Robert Russell Bennett Facts
Robert Russell Bennett (1894-1981) was an arranger, composer, and conductor who orchestrated the scores of more than three hundred Broadway musicals over a period spanning four decades
Bennett was born into a musical family. His father, George Robert Bennett, played the trumpet and the violin in the Kansas City Philharmonic orchestra. His mother, May Bradford, was a piano teacher. He had one sister. Bennett began to exhibit his musical gifts at the age of three, when he picked out on the piano the melody of a Beethoven sonata that he had heard his mother play. The following year the family moved to a farm south of Kansas City to aid Bennett's recovery from polio. His parents provided most of his schooling. During this period his mother taught him to play the piano and his father gave him lessons on a number of brass and woodwind instruments. When the senior Bennett organized a local band, his son was proficient enough to sit in for any absent member.
When Bennett was fifteen, his family returned to Kansas City, where he became a student of the Danish-American musician Carl Busch, studying harmony, counterpoint, and composition. Between lessons he played second violin in the Kansas City Symphony under Busch's direction. (He also played third base for a local semipro ball team.) To pay for his musical education, Bennett played piano in dance halls, movie theaters, and theatrical pit orchestras— discovering in the process his affinity for popular music.
In 1916 Bennett moved to New York City with just $200 in savings in his pocket. Again, he supported himself playing the piano in restaurants and dance halls. His first serious musical employment was with the music publishing house of George Schirmer, Inc., where he was hired as a copyist. When the United States entered World War I, Bennett was able to enlist in the army infantry despite some lingering disabilities from polio. Assigned to a headquarters unit back in Kansas City because of a crippled foot, Bennett organized and conducted army bands and scored dance arrangements. After the armistice, Bennett returned to New York where, on 26 December 1919, he married Louise Merrill, daughter of the headmistress at a finishing school where he had given music lessons. They had one daughter, Beatrice Jean.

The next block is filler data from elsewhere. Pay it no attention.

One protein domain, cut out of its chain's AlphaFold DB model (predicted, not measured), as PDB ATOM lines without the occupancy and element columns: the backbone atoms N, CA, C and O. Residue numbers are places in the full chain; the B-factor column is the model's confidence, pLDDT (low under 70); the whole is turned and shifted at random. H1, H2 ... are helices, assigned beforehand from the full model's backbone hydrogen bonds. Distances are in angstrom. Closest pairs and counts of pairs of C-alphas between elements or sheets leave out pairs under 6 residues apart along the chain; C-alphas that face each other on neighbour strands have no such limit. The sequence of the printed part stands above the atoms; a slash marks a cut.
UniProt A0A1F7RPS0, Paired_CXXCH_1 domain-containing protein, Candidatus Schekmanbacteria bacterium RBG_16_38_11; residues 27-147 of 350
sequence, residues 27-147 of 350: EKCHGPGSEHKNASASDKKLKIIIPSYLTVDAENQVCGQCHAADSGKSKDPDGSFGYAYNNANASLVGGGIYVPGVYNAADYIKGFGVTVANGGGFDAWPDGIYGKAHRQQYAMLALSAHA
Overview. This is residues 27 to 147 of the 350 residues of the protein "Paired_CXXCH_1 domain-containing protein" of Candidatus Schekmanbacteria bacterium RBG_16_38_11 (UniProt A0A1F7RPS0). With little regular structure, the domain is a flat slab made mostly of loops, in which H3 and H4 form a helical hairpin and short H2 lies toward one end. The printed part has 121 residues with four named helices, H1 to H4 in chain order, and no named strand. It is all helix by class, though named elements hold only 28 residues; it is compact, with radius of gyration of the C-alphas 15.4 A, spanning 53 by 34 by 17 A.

Bennett applied for a position as orchestrator at T. B. Harms and Company, at that time the top music publisher in Tin Pan Alley, the center of Manhattan's music industry. The interview won him a chance to audition; he was instructed to orchestrate a Cole Porter tune, "An Old Fashioned Garden," which became the biggest hit of 1919, and Bennett was hired. Soon he was orchestrating entire productions.
Orchestrated Work of Major Composers
It has been said that Bennett is the reason why musical arrangers get their names on theater programs today. His orchestrations embraced the work of every major composer of Broadway musicals for an entire generation: Rudolph Friml (Rose Marie, 1924); Vincent Youmans (No, No, Nanette, 1925); Jerome Kern (Show Boat, 1927; Roberta, 1933; and Very Warm for May, 1939); George Gershwin (Of Thee I Sing, 1931, and Porgy and Bess, 1935); Irving Berlin (Annie Get Your Gun, 1946); Cole Porter (Kiss Me, Kate, 1948); Burton Lane (Finian's Rainbow, 1947); and Kurt Weill (Lady in the Dark, 1941). He even re-orchestrated Georges Bizet's opera Carmen for the all-black production, Carmen Jones (1943). Perhaps his best-known work was with Richard Rodgers, for whom he orchestrated Oklahoma! (1943), Carousel (1945), South Pacific (1949), The King and I (1951), and The Sound of Music (1959), among others. The best-known works of the latter part of his career are his orchestrations for Fritz Loewe's My Fair Lady (1956) and Camelot (1960). For both of these shows, Bennett collaborated with Philip J. Lang.